Study explores a new non-dopamine reward circuitry in the brain

Perhaps the oldest and best-known reward pathway in the brain is the mesolimbic dopamine system. However, new research in Nature Neuroscience shows that other pathways may lurk beyond dopamine.

According to researchers at the University of Washington, about 30 percent of cells in the ventral tegmental area are gamma aminobutyric acid (GABA) neurons. These neurons are said to be likely implicated in reward and aversion, possibly leading to the future development of treatments for stress-linked disorders, addiction, and other mental health problems.

“The long-range GABAergic input from the ventral tegmental area (VTA) to the nucleus accumbens (NAc) is relatively understudied, and therefore its role in reward processing has remained unknown,” the journal article explains.

“In the present study, we show, in both male and female mice, that long-range GABAergic projections from the VTA to the ventral NAc shell, but not to the dorsal NAc shell or NAc core, are engaged in reward and reinforcement behavior.”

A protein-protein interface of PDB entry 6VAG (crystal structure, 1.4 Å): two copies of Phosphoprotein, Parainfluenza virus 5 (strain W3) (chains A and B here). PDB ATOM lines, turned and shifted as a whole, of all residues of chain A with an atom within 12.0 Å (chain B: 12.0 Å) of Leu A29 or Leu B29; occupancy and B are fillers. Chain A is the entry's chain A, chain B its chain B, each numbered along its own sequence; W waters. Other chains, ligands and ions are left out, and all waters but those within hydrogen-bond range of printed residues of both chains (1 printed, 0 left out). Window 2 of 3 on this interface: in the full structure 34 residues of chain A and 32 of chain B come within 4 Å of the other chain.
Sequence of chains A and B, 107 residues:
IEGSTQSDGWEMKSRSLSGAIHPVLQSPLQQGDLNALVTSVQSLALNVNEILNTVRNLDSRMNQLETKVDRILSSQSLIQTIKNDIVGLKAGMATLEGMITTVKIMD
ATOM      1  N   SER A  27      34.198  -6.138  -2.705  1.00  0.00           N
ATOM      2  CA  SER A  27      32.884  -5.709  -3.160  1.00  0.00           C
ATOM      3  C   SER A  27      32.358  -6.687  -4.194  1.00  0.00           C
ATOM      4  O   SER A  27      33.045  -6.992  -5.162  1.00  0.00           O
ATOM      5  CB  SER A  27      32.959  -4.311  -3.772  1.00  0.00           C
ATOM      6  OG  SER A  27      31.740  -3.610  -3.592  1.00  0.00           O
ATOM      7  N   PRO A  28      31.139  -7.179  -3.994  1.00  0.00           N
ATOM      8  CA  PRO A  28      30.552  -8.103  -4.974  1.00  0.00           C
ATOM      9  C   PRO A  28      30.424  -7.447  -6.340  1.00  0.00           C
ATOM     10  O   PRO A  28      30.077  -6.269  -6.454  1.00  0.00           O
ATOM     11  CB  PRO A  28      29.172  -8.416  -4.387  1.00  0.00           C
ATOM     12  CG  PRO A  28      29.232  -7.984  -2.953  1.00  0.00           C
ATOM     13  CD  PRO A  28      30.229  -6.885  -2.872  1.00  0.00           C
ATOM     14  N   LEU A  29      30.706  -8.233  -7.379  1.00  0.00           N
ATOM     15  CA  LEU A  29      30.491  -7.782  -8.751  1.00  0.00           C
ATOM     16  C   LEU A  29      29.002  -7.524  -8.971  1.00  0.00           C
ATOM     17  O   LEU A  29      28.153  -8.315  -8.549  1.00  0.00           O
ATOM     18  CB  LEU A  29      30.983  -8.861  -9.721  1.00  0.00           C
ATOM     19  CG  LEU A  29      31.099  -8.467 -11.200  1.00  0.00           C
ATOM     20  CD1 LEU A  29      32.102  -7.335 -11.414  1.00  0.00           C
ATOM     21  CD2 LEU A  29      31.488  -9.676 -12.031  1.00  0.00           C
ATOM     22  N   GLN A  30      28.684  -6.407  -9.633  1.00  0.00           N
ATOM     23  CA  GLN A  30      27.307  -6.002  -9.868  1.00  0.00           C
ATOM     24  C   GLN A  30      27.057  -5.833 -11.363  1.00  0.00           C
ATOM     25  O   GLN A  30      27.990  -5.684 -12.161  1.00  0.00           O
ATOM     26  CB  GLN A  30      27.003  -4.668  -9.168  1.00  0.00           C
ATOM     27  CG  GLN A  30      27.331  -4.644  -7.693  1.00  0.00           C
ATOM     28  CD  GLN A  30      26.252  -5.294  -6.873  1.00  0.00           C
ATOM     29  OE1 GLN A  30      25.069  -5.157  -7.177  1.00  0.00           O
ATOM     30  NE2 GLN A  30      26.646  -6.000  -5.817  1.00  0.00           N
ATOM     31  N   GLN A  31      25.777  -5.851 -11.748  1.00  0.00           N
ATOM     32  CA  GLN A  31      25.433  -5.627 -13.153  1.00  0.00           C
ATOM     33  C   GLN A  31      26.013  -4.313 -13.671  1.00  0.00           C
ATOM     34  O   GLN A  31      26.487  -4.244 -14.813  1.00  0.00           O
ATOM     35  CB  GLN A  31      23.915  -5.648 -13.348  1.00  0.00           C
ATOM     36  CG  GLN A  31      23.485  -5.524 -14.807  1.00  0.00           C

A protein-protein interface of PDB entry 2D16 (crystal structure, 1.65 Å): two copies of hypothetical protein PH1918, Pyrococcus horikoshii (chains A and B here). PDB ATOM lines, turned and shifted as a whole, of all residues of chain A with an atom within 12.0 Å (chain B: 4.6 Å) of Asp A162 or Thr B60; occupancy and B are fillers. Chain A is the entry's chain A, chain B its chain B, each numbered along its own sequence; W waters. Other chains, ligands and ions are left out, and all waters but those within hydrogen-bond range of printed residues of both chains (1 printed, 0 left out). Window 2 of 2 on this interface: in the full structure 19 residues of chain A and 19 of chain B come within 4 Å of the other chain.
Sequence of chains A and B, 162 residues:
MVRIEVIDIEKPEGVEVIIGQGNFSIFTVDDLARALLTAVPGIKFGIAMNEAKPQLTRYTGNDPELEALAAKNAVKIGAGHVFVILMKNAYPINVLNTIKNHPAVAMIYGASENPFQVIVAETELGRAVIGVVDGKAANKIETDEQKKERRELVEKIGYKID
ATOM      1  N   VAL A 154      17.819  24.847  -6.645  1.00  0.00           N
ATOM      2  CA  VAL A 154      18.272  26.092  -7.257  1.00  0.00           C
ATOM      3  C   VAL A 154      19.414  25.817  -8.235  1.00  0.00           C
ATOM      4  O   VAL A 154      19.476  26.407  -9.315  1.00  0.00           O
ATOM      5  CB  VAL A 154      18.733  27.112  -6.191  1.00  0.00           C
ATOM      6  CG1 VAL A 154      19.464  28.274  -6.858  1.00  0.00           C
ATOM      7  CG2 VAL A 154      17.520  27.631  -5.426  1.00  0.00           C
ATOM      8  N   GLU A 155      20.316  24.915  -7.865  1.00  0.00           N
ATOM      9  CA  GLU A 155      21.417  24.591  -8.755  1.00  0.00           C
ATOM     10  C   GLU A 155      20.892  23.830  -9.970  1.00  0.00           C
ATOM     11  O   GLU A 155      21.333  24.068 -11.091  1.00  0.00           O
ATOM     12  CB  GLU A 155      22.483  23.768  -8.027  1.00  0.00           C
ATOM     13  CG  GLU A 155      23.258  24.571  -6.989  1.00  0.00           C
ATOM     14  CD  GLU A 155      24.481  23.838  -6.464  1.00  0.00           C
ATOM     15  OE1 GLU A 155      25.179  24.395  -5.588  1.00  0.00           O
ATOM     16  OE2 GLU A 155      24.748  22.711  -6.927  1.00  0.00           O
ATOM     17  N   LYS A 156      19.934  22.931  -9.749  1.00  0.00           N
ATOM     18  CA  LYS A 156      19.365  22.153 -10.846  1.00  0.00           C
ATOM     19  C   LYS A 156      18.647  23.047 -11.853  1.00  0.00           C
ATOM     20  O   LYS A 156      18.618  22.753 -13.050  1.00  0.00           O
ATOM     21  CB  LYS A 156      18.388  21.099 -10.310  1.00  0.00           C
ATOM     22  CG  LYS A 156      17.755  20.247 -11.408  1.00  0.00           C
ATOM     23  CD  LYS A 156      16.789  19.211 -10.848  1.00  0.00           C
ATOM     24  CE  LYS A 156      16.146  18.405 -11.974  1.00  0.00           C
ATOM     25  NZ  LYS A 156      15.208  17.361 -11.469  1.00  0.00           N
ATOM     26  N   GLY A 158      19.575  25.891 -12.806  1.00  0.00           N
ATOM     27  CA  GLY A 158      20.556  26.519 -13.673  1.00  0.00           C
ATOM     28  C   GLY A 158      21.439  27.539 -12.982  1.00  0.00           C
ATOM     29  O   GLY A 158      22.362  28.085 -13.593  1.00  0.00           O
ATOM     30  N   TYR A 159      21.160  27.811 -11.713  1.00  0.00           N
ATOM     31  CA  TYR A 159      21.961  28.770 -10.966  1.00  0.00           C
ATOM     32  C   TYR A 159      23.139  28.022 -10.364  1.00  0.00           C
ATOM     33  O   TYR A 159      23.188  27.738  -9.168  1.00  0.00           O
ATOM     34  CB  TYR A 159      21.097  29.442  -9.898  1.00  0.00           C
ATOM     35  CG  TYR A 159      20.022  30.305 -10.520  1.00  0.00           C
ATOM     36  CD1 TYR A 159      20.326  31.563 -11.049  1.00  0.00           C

“We show that this GABAergic projection exclusively synapses on to cholinergic interneurons (CINs) in the ventral NAc shell, thereby serving a specialized function in modulating reinforced reward behavior through the inhibition of ventral NAc shell CINs.”

Researchers uncovered GABAergic cells known to project to the nucleus accumbens. “These findings highlight the diversity in the structural and functional topography of VTA GABAergic projections, and their neuromodulatory interactions across the dorsoventral gradient of the NAc shell,” the authors also explained in their findings.

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